One or more routers might be the best type of device to support multiple paths to a remote destination. Depending on your needs, it's possible to design redundacy to avoid most single points of failure (although often not inexpensively).
However, meeting the requirement of no downtime, even a second's, might be practically impossible. With much redundancy, especially for (non LAN) remote destinations, usually failure recovery/bypass takes some amount of time (milliseconds to seconds) and some traffic already in transit might be lost.
You can do this a number of ways, but because you mention no downtime and wanting redundancy when one goes down it really means you need another connection out from the remote site. If you ran a parrallel line from the remote device to the existing local device you really don't solve anything with respect to "in case one goes down" because that will still take the new parrallel line down as well. You could drop a second router at the remote site, set up HSRP on the user side and set up a connection out from the new router to your local device (or different device). Care must be taken for routing to outside world, and depending on what protocol you are running it may be exploited to load balance.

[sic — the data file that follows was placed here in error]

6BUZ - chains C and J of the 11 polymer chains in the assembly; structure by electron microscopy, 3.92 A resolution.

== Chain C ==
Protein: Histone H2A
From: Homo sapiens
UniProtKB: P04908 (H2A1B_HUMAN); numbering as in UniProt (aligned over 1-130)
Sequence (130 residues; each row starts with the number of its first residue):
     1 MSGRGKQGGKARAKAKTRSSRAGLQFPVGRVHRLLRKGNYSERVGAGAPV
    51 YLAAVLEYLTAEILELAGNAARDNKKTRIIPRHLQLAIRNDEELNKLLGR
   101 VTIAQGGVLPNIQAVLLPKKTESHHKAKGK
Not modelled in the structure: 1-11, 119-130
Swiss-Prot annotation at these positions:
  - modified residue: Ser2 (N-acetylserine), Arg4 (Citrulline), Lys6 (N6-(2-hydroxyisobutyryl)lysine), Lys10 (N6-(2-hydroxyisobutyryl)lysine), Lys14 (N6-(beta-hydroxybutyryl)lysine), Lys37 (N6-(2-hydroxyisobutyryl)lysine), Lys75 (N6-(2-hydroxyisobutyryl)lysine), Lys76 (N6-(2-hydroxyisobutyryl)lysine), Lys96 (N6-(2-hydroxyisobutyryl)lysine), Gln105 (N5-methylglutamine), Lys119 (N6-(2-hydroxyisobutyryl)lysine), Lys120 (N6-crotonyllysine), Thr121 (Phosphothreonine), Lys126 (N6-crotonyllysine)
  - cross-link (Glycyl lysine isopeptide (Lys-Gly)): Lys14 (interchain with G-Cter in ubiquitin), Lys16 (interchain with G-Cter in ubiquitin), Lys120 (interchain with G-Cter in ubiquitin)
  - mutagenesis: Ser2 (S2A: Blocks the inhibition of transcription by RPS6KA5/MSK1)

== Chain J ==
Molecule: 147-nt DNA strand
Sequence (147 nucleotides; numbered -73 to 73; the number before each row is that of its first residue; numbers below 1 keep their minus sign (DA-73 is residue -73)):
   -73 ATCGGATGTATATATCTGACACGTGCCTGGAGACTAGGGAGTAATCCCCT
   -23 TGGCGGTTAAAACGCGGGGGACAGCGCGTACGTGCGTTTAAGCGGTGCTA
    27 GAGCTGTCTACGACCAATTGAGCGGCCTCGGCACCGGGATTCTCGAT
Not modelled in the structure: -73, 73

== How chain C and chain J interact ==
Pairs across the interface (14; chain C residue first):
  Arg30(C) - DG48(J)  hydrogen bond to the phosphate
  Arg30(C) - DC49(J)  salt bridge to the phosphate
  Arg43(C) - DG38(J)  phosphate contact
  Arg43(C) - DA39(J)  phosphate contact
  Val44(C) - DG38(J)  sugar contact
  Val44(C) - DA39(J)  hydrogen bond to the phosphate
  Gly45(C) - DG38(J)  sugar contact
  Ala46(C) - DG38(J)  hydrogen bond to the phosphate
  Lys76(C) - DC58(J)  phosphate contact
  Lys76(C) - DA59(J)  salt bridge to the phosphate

We are pleased to announce availability of Beta software for 16.6.3.
16.6.3 will be the second rebuild on the 16.6 release train targeted
towards Catalyst 9500/9400/9300/3850/3650 switching platforms. We are
looking for early feedback from customers befor...
Introduction Featured Speakers Luis Espejel is the Telecommunications
Manager of IENova, an Oil & Gas company. Currently he works with Cisco
IOS® and Cisco IOS XE platforms, and NX to some extent. He has also
worked as a Senior Engineer with the Routing P...
In this session you can learn more about Layer 3 multicast and the best
practices to identify possible threats and take security measures. It
provides an overview of basic multicast, the best security practices for
use of this technology, and recommendati...